How to Plant And Grow Tulips in Your Backyard
- Important Facts About Tulips
- Types Of Tulips Plants
- How to Choose Tulips
- When And Where To Plant Tulips
- How To Prepare Soil For Planting Tulips
- How To Plant Tulips
- How To Care For Tulips Plant
- Tips For Cutting Tulips
- Growing Tulips in Containers and Pots
- Common Pests/Diseases
- How Many Times Do Tulips Bloom
- How Deep Do You Plant Tulip Bulbs
- How Long Does it Take for Tulips to Grow
The annual tulip festival at Guggenhouf in the Netherlands is every flower lover’s dream. But it is not very difficult to recreate the magic in one’s backyard. With their contrasting striations and ruffles edges, tulips can be a sight for sore eyes. Native to the foothills of the Himalayas and East Turkey, tulips grow the best in areas where winters are cold, dry, and have hot summers. Relatively easy to grow, tulips are ideal for planting across flower beds and borders. But how does one plant, grow, and care for tulips in their garden or backyard? If you want to know how to grow tulips in your backyard, you must first familiarise yourself with a few tips and tricks.
Important Facts About Tulips
- Tulips were first found in ancient times during the Ottoman Empire ( now Turkey) and found their way from the wild to cultivation.
- Charles de l’Ecluse imported tulips to Holland in the 1500s, where it became a popular subject for artists and a coveted plant for the higher echelons in society.
- In the 17th century, tulips were a huge rage and fashion statement. It is evident from the cost of a handful of bulbs soaring up to $44,000. When the prices dropped, many investors suffered huge losses.
- The Netherlands is the world’s largest cultivator of tulips.
- Tulips are available in all colors, except blue. Traditionally they were grown only in two colors – red and yellow.
- Solid or variegated colors, ruffled, fringed, single or double row of petals are the words used to distinguish between the petals and sepals of tulips, making for a more exciting array of choices.
- The foliage comprises of green leaves with a flesh tinge and purple along with a leafless hollow stem.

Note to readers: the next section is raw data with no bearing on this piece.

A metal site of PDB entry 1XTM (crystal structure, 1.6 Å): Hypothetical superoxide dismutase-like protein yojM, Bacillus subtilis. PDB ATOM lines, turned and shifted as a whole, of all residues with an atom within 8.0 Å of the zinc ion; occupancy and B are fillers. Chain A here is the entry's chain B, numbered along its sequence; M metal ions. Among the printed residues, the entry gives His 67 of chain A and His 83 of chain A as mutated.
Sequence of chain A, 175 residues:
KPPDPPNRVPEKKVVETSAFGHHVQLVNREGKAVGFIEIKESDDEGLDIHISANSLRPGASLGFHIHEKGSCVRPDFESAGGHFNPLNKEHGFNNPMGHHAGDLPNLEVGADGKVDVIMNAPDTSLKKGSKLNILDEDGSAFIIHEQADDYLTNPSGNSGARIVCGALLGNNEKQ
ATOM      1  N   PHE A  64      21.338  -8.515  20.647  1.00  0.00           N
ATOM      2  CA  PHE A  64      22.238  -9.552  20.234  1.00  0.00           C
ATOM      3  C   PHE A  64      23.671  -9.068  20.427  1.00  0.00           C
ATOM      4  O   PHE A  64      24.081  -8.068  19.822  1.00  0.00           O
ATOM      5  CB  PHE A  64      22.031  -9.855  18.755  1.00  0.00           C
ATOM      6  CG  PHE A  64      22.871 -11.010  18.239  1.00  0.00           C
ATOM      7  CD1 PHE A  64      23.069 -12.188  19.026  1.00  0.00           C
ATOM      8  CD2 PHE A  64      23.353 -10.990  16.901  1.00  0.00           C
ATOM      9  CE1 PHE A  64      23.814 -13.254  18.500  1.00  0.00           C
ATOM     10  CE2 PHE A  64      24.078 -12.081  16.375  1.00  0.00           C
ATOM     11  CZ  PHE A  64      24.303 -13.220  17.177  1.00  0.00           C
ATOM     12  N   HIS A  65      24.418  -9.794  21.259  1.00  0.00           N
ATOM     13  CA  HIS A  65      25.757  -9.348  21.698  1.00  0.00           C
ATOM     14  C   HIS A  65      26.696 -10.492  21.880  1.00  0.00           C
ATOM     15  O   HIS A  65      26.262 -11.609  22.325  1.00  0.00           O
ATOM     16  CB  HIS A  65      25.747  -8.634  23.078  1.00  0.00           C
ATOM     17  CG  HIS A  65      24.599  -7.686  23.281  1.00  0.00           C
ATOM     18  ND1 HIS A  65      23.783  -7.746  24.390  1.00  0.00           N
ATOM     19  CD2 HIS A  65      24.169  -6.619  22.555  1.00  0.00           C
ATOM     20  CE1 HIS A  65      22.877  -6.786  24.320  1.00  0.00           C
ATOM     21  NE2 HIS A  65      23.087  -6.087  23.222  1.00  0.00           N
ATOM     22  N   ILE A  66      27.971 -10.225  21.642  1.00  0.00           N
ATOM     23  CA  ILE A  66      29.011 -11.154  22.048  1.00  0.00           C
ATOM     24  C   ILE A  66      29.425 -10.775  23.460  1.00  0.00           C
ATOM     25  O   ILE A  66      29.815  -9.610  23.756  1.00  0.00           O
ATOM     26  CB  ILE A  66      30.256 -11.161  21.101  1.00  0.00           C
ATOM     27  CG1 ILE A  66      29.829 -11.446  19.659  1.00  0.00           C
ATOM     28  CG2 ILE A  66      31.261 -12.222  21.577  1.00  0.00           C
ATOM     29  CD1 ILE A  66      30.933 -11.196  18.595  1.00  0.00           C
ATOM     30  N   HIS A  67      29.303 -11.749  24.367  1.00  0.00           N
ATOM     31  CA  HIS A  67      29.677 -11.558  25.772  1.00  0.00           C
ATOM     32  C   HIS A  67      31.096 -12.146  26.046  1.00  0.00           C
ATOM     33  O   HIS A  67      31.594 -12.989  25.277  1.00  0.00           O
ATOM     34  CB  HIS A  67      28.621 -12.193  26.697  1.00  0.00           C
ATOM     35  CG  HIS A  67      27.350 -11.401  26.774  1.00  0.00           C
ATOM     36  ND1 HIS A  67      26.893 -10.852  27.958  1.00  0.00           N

- Red tulips are known and believed to symbolize a declaration of true love.
- It is not the same that you planted in the fall if you dig a tulip bulb during midsummer. It is her daughter. While they are blossoming, tulips are dividing for the next generation.
- To get a longer shelf life in a vase, cut the stems of tulips diagonally and wrap the upper 2/3rds of the flowers in a newspaper or funnel. Stand them in cool water for an hour or two. Recut the stem, and the tulips will last for a least a week.
Types Of Tulips Plants
There are so many varieties and species in tulips that one is spoilt for choice. Some types are easy to care for and look the prettiest too. A few of the most popular types are:
1. Triumph Hybrids
The classic single, cup-shaped tulip makes up the largest group in the tulip varieties. Some types are:
- Cracker Tulip that blooms in mid-spring and comes in pink, purple, and lilac petal shades
- Ile de France is another midseason bloomer with deep red blooms and grows upto 20 inches tall.
- Calgary, with its snowy white petal and blue-green foliage, is another mid-spring bloomer.
2. Lady Jane Tulip
This variety has attractive red and white striped petals with blue-gray foliage. It combines well with plants with silver foliage. Its stem is 810 inches tall and blooms in mid-spring.
3. Appledorn Elite
A classy variety of the Darwin Hybrid, recommended for perennial growing, has classic blooms with a broad base and narrower tops.
4. Fusilier Tulip
These produce a cluster of reddish-orange flowers with throats in yellow that form a bouquet on the plant. They grow about 10 inches tall and bloom early.